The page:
Learning about the law and working
in the court system for 14 weeks this summer has changed the lives
of nearly 50 public high school students from Boston and Worcester
who participated in the Supreme Judicial Court's 19th
annual Judicial Youth Corps program.
"It was a unique experience and it
has prepared us for the future in ways I'm sure we can't even
realize yet," said Nathan Raymond Bricault, a participant who spoke
at JYC Appreciation Day on Aug. 21 at the John Adams Courthouse in
Boston. Bricault is a student at the Massachusetts Academy of
Mathematics and Science at Worcester Polytechnic Institute.
A $51,225 Fellows grant from the
Massachusetts Bar Foundation, the philanthropic partner of the
Massachusetts Bar Association, made it possible to continue the
Worcester portion of the program this year. The MBF has provided
funding annually to the Worcester portion of the program since
"Part of what we get to do as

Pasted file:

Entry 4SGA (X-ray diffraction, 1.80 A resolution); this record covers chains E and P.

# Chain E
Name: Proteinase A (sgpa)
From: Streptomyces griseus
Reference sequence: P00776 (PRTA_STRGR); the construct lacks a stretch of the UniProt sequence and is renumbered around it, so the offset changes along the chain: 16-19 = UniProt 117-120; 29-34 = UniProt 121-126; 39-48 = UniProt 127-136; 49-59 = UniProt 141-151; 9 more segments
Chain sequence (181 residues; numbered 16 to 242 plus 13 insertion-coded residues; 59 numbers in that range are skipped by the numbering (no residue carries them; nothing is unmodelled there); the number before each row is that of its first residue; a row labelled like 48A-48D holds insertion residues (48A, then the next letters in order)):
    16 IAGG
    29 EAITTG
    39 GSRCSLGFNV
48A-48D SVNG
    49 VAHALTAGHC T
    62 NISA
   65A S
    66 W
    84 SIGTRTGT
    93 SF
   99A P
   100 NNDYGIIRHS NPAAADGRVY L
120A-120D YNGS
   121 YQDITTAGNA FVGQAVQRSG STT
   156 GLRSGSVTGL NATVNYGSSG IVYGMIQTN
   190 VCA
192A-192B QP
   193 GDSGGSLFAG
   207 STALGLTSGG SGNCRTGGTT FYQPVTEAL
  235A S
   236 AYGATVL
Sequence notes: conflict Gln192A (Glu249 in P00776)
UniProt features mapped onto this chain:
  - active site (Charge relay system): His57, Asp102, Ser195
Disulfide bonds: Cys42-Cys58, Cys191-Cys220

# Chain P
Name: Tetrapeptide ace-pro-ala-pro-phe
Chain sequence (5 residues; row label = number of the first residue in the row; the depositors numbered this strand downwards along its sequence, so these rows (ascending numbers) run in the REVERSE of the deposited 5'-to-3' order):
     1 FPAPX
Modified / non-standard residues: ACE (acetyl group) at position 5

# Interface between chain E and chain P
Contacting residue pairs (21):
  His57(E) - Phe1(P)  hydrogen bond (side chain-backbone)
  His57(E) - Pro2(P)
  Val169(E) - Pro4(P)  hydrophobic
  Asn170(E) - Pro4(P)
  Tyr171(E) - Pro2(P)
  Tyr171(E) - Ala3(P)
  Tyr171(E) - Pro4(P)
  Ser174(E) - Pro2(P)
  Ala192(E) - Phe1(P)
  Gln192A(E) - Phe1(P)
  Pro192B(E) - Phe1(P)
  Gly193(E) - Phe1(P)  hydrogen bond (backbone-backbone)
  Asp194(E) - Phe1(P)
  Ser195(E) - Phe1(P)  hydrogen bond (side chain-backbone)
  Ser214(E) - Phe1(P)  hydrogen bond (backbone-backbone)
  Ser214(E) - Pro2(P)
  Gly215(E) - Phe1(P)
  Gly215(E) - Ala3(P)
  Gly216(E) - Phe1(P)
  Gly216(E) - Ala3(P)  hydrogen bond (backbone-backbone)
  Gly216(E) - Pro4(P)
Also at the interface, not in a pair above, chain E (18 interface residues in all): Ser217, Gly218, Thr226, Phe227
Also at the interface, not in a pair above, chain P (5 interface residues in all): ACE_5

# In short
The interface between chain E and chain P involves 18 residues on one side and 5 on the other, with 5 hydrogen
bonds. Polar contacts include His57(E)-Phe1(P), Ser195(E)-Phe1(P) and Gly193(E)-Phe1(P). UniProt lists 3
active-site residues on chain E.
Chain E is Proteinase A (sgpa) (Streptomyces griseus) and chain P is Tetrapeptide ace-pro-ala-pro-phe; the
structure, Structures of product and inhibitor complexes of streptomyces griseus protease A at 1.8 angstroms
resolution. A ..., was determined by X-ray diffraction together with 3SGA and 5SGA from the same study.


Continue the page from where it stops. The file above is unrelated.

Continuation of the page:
lawyers is make justice every day … I really do think getting to
participate in any piece of that is the greatest job you can do,"
MBA President Valerie A. Yarashus said to the students, who hailed
from 15 Boston schools and seven Worcester schools.
"Congratulations to all of you. You
have done a fabulous job. I'm delighted we could help support this
in some way."
The JYC program, established by the
SJC's Public Information Office in 1991, teaches young people about
the judicial branch of government and fundamental principles of
law. The four-month program consists of two educational components:
a seven-week orientation to the court system and a seven-week
courthouse internship session in July and August.
This year's participants worked in
the housing, municipal, superior and family and probate courts in
Boston and Worcester, among others.
"I'm so impressed with the students.
You kids are so much smarter than my generation," said SJC Senior
Associate Justice Roderick L. Ireland. "My hope for each one of you
students when you move forward is you keep in mind the best is yet
Bricault, the Worcester student,
shared the lessons all students learned in the program. In addition
to gaining an awareness of the law and the legal community,
Bricault said he and fellow students learned how to interact with
people from all walks of life and discovered that there are
individuals behind the titles of judge, lawyer, victim and
"The importance of these lessons
cannot be overstated," he said.
The Boston Private Industry Council and the City of Boston
funded the Boston portion of the program.